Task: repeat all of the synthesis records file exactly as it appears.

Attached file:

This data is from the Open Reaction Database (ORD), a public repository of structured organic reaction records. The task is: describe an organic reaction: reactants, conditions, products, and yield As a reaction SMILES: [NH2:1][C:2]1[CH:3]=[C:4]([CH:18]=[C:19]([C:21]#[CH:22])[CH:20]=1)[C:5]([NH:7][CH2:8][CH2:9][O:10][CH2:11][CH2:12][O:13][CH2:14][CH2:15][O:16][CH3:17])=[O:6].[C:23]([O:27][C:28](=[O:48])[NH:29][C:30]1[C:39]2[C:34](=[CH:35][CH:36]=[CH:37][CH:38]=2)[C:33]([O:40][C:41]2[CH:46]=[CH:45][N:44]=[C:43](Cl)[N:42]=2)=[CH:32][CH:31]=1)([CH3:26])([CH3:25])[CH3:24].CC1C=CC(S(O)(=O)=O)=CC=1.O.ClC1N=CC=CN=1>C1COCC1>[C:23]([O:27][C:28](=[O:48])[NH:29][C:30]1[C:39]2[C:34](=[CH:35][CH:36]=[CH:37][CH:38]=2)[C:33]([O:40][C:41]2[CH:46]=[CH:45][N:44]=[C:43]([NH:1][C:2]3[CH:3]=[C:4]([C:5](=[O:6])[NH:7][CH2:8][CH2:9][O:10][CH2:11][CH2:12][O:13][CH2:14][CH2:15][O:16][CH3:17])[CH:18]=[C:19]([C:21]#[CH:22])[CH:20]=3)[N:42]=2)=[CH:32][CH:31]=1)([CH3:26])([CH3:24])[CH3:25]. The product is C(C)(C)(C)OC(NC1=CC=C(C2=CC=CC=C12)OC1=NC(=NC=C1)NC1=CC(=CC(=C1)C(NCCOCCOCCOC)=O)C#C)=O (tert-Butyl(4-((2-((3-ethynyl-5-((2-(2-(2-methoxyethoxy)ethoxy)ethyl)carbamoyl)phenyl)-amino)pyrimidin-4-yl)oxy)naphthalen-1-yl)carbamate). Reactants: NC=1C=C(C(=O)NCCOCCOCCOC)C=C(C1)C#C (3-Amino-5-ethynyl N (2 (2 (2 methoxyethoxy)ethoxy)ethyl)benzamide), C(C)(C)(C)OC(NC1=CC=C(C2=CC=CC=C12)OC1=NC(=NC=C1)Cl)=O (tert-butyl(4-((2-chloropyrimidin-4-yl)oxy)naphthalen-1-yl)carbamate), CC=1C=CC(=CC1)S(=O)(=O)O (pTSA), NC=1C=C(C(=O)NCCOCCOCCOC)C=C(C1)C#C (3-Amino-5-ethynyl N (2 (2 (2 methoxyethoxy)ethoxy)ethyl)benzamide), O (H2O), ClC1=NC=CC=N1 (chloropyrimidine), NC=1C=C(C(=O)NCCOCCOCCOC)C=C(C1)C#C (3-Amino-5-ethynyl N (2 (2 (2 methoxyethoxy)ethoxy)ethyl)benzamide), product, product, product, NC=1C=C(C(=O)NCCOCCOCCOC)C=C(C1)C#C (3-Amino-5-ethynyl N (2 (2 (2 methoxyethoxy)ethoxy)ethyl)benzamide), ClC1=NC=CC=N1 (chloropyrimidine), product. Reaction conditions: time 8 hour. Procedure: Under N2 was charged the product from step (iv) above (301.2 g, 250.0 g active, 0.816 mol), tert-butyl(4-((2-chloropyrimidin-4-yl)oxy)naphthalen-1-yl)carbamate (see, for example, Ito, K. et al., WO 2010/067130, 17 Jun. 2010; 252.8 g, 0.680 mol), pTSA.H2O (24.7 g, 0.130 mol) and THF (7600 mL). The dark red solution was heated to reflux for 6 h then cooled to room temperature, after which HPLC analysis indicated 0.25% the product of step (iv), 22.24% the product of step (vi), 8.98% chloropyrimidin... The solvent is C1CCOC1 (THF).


This data is from the Open Reaction Database (ORD), a public repository of structured organic reaction records. The task is: describe an organic reaction: reactants, conditions, products, and yield As a reaction SMILES: [NH2:1][C:2]1[CH:3]=[C:4]([CH:18]=[C:19]([C:21]#[CH:22])[CH:20]=1)[C:5]([NH:7][CH2:8][CH2:9][O:10][CH2:11][CH2:12][O:13][CH2:14][CH2:15][O:16][CH3:17])=[O:6].[C:23]([O:27][C:28](=[O:48])[NH:29][C:30]1[C:39]2[C:34](=[CH:35][CH:36]=[CH:37][CH:38]=2)[C:33]([O:40][C:41]2[CH:46]=[CH:45][N:44]=[C:43](Cl)[N:42]=2)=[CH:32][CH:31]=1)([CH3:26])([CH3:25])[CH3:24].CC1C=CC(S(O)(=O)=O)=CC=1.O.ClC1N=CC=CN=1>C1COCC1>[C:23]([O:27][C:28](=[O:48])[NH:29][C:30]1[C:39]2[C:34](=[CH:35][CH:36]=[CH:37][CH:38]=2)[C:33]([O:40][C:41]2[CH:46]=[CH:45][N:44]=[C:43]([NH:1][C:2]3[CH:3]=[C:4]([C:5](=[O:6])[NH:7][CH2:8][CH2:9][O:10][CH2:11][CH2:12][O:13][CH2:14][CH2:15][O:16][CH3:17])[CH:18]=[C:19]([C:21]#[CH:22])[CH:20]=3)[N:42]=2)=[CH:32][CH:31]=1)([CH3:26])([CH3:24])[CH3:25]. The product is C(C)(C)(C)OC(NC1=CC=C(C2=CC=CC=C12)OC1=NC(=NC=C1)NC1=CC(=CC(=C1)C(NCCOCCOCCOC)=O)C#C)=O (tert-Butyl(4-((2-((3-ethynyl-5-((2-(2-(2-methoxyethoxy)ethoxy)ethyl)carbamoyl)phenyl)-amino)pyrimidin-4-yl)oxy)naphthalen-1-yl)carbamate). Reactants: NC=1C=C(C(=O)NCCOCCOCCOC)C=C(C1)C#C (3-Amino-5-ethynyl N (2 (2 (2 methoxyethoxy)ethoxy)ethyl)benzamide), C(C)(C)(C)OC(NC1=CC=C(C2=CC=CC=C12)OC1=NC(=NC=C1)Cl)=O (tert-butyl(4-((2-chloropyrimidin-4-yl)oxy)naphthalen-1-yl)carbamate), CC=1C=CC(=CC1)S(=O)(=O)O (pTSA), NC=1C=C(C(=O)NCCOCCOCCOC)C=C(C1)C#C (3-Amino-5-ethynyl N (2 (2 (2 methoxyethoxy)ethoxy)ethyl)benzamide), O (H2O), ClC1=NC=CC=N1 (chloropyrimidine), NC=1C=C(C(=O)NCCOCCOCCOC)C=C(C1)C#C (3-Amino-5-ethynyl N (2 (2 (2 methoxyethoxy)ethoxy)ethyl)benzamide), product, product, product, NC=1C=C(C(=O)NCCOCCOCCOC)C=C(C1)C#C (3-Amino-5-ethynyl N (2 (2 (2 methoxyethoxy)ethoxy)ethyl)benzamide), ClC1=NC=CC=N1 (chloropyrimidine), product. Reaction conditions: time 8 hour. Procedure: Under N2 was charged the product from step (iv) above (301.2 g, 250.0 g active, 0.816 mol), tert-butyl(4-((2-chloropyrimidin-4-yl)oxy)naphthalen-1-yl)carbamate (see, for example, Ito, K. et al., WO 2010/067130, 17 Jun. 2010; 252.8 g, 0.680 mol), pTSA.H2O (24.7 g, 0.130 mol) and THF (7600 mL). The dark red solution was heated to reflux for 6 h then cooled to room temperature, after which HPLC analysis indicated 0.25% the product of step (iv), 22.24% the product of step (vi), 8.98% chloropyrimidin... The solvent is C1CCOC1 (THF).